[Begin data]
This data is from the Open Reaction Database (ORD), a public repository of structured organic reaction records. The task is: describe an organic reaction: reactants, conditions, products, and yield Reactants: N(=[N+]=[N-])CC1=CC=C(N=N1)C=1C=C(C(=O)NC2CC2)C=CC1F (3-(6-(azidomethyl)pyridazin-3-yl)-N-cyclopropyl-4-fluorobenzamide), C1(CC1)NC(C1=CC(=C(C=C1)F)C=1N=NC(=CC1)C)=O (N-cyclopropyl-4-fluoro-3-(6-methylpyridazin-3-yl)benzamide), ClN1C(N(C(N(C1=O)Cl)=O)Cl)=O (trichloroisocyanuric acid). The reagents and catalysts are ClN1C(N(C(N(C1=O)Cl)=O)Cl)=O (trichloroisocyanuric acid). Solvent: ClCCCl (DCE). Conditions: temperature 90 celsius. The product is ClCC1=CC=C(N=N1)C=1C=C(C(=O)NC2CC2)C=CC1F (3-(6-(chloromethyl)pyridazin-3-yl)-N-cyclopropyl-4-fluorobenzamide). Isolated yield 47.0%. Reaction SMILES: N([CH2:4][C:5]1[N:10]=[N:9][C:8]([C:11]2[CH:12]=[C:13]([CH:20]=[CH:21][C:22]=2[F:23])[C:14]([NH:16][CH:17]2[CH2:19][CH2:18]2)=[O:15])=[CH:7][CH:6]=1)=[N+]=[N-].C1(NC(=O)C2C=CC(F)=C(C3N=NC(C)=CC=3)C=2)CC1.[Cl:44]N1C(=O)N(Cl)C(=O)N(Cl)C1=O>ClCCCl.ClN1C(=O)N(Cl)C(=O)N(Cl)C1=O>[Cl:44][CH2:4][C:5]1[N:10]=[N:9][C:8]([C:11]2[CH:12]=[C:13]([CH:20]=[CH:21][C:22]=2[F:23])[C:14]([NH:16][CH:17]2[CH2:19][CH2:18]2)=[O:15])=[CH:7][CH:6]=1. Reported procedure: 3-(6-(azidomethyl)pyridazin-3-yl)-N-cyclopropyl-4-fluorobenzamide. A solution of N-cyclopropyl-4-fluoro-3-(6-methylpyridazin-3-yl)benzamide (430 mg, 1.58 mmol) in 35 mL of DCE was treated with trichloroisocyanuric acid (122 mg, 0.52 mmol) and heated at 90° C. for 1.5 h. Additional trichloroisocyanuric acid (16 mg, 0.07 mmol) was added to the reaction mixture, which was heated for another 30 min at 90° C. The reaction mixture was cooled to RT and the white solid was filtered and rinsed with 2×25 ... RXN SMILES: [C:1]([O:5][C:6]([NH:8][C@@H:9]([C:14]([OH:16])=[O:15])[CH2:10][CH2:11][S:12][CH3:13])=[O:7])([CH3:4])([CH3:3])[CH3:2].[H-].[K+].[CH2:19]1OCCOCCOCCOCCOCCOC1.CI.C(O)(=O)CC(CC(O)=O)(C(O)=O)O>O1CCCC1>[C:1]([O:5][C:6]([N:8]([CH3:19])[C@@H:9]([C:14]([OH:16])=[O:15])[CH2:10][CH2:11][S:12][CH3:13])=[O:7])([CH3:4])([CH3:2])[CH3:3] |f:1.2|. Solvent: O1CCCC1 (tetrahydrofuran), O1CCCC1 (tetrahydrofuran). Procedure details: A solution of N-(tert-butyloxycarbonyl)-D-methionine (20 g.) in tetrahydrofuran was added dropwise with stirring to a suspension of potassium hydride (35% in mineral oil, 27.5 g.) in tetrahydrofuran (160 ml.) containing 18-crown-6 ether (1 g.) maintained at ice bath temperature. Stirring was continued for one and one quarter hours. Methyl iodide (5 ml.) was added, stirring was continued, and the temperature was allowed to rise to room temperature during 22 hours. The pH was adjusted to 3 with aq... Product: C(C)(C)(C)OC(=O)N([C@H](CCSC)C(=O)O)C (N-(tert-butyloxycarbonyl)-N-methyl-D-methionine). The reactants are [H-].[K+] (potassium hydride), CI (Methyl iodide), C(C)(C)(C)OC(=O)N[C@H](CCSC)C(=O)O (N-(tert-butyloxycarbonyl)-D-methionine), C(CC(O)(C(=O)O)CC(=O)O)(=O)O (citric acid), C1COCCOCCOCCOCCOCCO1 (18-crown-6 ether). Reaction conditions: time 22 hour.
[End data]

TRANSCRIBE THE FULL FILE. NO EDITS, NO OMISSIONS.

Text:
This data is from the Open Reaction Database (ORD), a public repository of structured organic reaction records. The task is: describe an organic reaction: reactants, conditions, products, and yield Reactants: N(=[N+]=[N-])CC1=CC=C(N=N1)C=1C=C(C(=O)NC2CC2)C=CC1F (3-(6-(azidomethyl)pyridazin-3-yl)-N-cyclopropyl-4-fluorobenzamide), C1(CC1)NC(C1=CC(=C(C=C1)F)C=1N=NC(=CC1)C)=O (N-cyclopropyl-4-fluoro-3-(6-methylpyridazin-3-yl)benzamide), ClN1C(N(C(N(C1=O)Cl)=O)Cl)=O (trichloroisocyanuric acid). The reagents and catalysts are ClN1C(N(C(N(C1=O)Cl)=O)Cl)=O (trichloroisocyanuric acid). Solvent: ClCCCl (DCE). Conditions: temperature 90 celsius. The product is ClCC1=CC=C(N=N1)C=1C=C(C(=O)NC2CC2)C=CC1F (3-(6-(chloromethyl)pyridazin-3-yl)-N-cyclopropyl-4-fluorobenzamide). Isolated yield 47.0%. Reaction SMILES: N([CH2:4][C:5]1[N:10]=[N:9][C:8]([C:11]2[CH:12]=[C:13]([CH:20]=[CH:21][C:22]=2[F:23])[C:14]([NH:16][CH:17]2[CH2:19][CH2:18]2)=[O:15])=[CH:7][CH:6]=1)=[N+]=[N-].C1(NC(=O)C2C=CC(F)=C(C3N=NC(C)=CC=3)C=2)CC1.[Cl:44]N1C(=O)N(Cl)C(=O)N(Cl)C1=O>ClCCCl.ClN1C(=O)N(Cl)C(=O)N(Cl)C1=O>[Cl:44][CH2:4][C:5]1[N:10]=[N:9][C:8]([C:11]2[CH:12]=[C:13]([CH:20]=[CH:21][C:22]=2[F:23])[C:14]([NH:16][CH:17]2[CH2:19][CH2:18]2)=[O:15])=[CH:7][CH:6]=1. Reported procedure: 3-(6-(azidomethyl)pyridazin-3-yl)-N-cyclopropyl-4-fluorobenzamide. A solution of N-cyclopropyl-4-fluoro-3-(6-methylpyridazin-3-yl)benzamide (430 mg, 1.58 mmol) in 35 mL of DCE was treated with trichloroisocyanuric acid (122 mg, 0.52 mmol) and heated at 90° C. for 1.5 h. Additional trichloroisocyanuric acid (16 mg, 0.07 mmol) was added to the reaction mixture, which was heated for another 30 min at 90° C. The reaction mixture was cooled to RT and the white solid was filtered and rinsed with 2×25 ... RXN SMILES: [C:1]([O:5][C:6]([NH:8][C@@H:9]([C:14]([OH:16])=[O:15])[CH2:10][CH2:11][S:12][CH3:13])=[O:7])([CH3:4])([CH3:3])[CH3:2].[H-].[K+].[CH2:19]1OCCOCCOCCOCCOCCOC1.CI.C(O)(=O)CC(CC(O)=O)(C(O)=O)O>O1CCCC1>[C:1]([O:5][C:6]([N:8]([CH3:19])[C@@H:9]([C:14]([OH:16])=[O:15])[CH2:10][CH2:11][S:12][CH3:13])=[O:7])([CH3:4])([CH3:2])[CH3:3] |f:1.2|. Solvent: O1CCCC1 (tetrahydrofuran), O1CCCC1 (tetrahydrofuran). Procedure details: A solution of N-(tert-butyloxycarbonyl)-D-methionine (20 g.) in tetrahydrofuran was added dropwise with stirring to a suspension of potassium hydride (35% in mineral oil, 27.5 g.) in tetrahydrofuran (160 ml.) containing 18-crown-6 ether (1 g.) maintained at ice bath temperature. Stirring was continued for one and one quarter hours. Methyl iodide (5 ml.) was added, stirring was continued, and the temperature was allowed to rise to room temperature during 22 hours. The pH was adjusted to 3 with aq... Product: C(C)(C)(C)OC(=O)N([C@H](CCSC)C(=O)O)C (N-(tert-butyloxycarbonyl)-N-methyl-D-methionine). The reactants are [H-].[K+] (potassium hydride), CI (Methyl iodide), C(C)(C)(C)OC(=O)N[C@H](CCSC)C(=O)O (N-(tert-butyloxycarbonyl)-D-methionine), C(CC(O)(C(=O)O)CC(=O)O)(=O)O (citric acid), C1COCCOCCOCCOCCOCCO1 (18-crown-6 ether). Reaction conditions: time 22 hour.